On September 11, 2001, my conducting seminar class was kicked out of the building. School was shut down, and we were told to go home to our families. I was new to town, and my brand new husband was a few states away. Like many, I didn’t know what to do, but somehow I was drawn to Bach’s Well Tempered Clavier. I spent the rest of the late morning and early afternoon playing through both books of this masterpiece. I chalked it up to needing beauty and order in my life during this time of despair and chaos. What’s more perfect than Bach for those two human needs? On one end of the spectrum is the first C Major Prelude,
one of the most beautiful pieces ever written, even though it lacks a melody! On the other end of the spectrum is the complex and structured fugue, like the one in B-flat minor from book 2.
However, just a few days ago in a rehearsal for this upcoming Metro Collection concert, featuring music of Bach, as well as Kernis and Mendelssohn, the reason for my choice of activity became crystal clear. The Richmond Symphony Chamber Chorus and I were working on the second movement of the Bach Mass in F major, and I heard something in the music I had never heard before – a brief interplay of notes between the tenors, altos, and sopranos. This kind of discovery happens often with great music, but somehow this time I felt like we were instantly brought back to the moment Bach came up with this creative turn of the phrase. I was a bit overwhelmed by the whole thing (who knew that 9 notes could change someone’s outlook?). I’m sure the chorus thought I was a bit nuts when I stopped to cherish this moment of real connection. The singers, our pianist Michael Simpson, and the stage crew that set up the room made that moment happen, and I didn’t want to forget that bond.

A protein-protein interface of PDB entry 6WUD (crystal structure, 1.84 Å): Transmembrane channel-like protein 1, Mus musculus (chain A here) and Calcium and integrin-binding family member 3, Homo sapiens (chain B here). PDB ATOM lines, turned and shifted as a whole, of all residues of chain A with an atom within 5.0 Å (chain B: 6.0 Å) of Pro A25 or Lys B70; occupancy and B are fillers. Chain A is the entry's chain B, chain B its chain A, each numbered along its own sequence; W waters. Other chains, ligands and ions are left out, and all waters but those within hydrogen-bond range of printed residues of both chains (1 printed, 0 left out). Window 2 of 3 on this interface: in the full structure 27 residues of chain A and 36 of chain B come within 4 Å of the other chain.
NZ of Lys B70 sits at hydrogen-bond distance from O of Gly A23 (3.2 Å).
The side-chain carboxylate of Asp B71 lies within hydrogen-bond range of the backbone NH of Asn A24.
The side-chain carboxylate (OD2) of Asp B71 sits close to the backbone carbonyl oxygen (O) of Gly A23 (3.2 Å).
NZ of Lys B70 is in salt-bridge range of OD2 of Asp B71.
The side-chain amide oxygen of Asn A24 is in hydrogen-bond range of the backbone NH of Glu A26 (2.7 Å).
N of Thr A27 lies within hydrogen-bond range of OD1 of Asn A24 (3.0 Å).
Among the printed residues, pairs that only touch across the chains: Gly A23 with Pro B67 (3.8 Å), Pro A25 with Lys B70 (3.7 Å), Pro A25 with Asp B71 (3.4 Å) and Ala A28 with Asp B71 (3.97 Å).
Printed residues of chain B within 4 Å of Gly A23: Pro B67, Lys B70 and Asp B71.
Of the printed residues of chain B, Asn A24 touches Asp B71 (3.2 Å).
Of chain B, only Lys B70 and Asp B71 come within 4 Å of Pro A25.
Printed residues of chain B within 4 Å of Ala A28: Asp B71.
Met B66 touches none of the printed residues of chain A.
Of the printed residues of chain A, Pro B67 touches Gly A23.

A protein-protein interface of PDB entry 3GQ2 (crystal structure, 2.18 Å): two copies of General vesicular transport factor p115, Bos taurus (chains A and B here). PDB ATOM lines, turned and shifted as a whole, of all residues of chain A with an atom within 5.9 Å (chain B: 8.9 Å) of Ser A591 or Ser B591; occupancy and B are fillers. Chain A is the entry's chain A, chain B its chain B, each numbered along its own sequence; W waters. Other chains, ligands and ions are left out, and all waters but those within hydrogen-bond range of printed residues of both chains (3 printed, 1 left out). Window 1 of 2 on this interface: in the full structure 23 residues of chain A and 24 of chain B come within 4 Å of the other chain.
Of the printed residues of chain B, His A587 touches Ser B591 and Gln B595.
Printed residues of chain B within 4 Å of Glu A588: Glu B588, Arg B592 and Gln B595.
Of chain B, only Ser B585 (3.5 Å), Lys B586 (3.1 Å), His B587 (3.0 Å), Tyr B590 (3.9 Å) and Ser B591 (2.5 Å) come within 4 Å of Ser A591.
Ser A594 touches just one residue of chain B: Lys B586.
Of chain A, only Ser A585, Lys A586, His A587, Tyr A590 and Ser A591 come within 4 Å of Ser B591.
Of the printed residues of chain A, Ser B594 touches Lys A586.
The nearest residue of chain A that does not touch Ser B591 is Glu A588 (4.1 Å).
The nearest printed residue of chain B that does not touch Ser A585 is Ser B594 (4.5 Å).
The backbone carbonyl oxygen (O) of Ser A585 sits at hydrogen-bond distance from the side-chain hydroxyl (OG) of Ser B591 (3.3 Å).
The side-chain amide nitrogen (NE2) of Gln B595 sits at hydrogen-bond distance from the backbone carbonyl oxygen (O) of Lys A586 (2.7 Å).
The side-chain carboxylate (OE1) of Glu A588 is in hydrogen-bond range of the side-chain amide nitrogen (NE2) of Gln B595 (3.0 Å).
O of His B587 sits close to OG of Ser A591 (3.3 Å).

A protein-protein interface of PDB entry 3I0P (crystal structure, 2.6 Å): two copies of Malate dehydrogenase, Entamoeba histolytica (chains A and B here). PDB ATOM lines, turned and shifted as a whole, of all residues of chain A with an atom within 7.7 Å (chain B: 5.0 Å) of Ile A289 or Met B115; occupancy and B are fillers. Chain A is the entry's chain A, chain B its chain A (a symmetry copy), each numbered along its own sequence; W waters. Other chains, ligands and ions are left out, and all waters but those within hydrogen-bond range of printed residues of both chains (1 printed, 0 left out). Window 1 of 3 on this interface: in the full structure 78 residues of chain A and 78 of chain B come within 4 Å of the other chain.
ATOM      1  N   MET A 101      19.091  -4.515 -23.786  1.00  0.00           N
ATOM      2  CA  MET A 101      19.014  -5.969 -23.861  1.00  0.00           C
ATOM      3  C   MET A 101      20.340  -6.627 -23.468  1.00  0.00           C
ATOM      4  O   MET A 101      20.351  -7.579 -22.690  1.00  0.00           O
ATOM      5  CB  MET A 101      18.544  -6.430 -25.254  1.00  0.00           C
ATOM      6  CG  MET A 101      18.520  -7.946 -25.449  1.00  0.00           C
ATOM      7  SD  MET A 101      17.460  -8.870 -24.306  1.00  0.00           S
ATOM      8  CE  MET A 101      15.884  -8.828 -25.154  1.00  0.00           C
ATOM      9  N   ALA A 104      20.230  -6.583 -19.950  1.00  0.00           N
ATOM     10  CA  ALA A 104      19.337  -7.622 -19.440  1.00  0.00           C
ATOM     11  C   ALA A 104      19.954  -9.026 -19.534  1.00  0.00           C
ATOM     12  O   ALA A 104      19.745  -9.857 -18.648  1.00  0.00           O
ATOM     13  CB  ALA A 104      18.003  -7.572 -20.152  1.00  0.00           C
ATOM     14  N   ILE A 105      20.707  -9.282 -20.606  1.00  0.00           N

That terrible day in 2011, I certainly needed beauty and order, but what I needed most was connection – connection to the past so that I knew that the future would be just fine. I found that solace of humanity and perspective in Bach.
This Sunday’s concert, at the Richmond Symphony’s second home of Randolph Macon College, shows us just how interconnected we are – and how far back in time these connections go. Bach wouldn’t have written his Mass in F without the inspiration of Medieval chant. (You’ll hear a few snippets of chant in the first movement of this delightful miniature mass:
– it’s a bit hidden in the bass. I’ll point it out on Sunday.) Mendelssohn relied on the model of Bach to add an intellectual component to his otherwise youthful and springy Italian Symphony. Listen to the last movement, and you may hear a little bit of Bach peeking through. (You’ll hear it at about 2:30 in this huge, over the top rendition by the Simon Bolivar Youth Orchestra.)
Of course, we wouldn’t even know much about Bach if it weren’t for Mendelssohn’s discovery of the St. Matthew Passion in 1829! Thank you to Felix, and the connection he made for us! In addition, Aaron Jay Kernis, whose music is fresh, new, and current, has relied on the model of his predecessors. A favorite of his is Bach, but in this particular piece, Musica Celestis, he relies on the spacious chants of Hildegard von Bingen. (Listen to these stunningly beautiful phrases – you’ll hear this type of sound come through in the Kernis.)
The connections in this concert aren’t confined to the inspirations and interweaving stories of these three composers, or to the performers during those cherished “aha-moments” in rehearsal. We are only a small part of the joining together of several centuries of humanity and culture. YOU, the audience members, are instrumental (so to speak) in making this music, this history, and this bond live in the present day and carry into the future.
I hope to see you this Sunday, September 25th at 3pm at Randolph Macon College for a treat for the ears, brain, and soul. Bring a friend and deepen the connection that music can bring! (Come at 2pm for a preconcert discussion with me and Jim Doering, professor of music at RMC).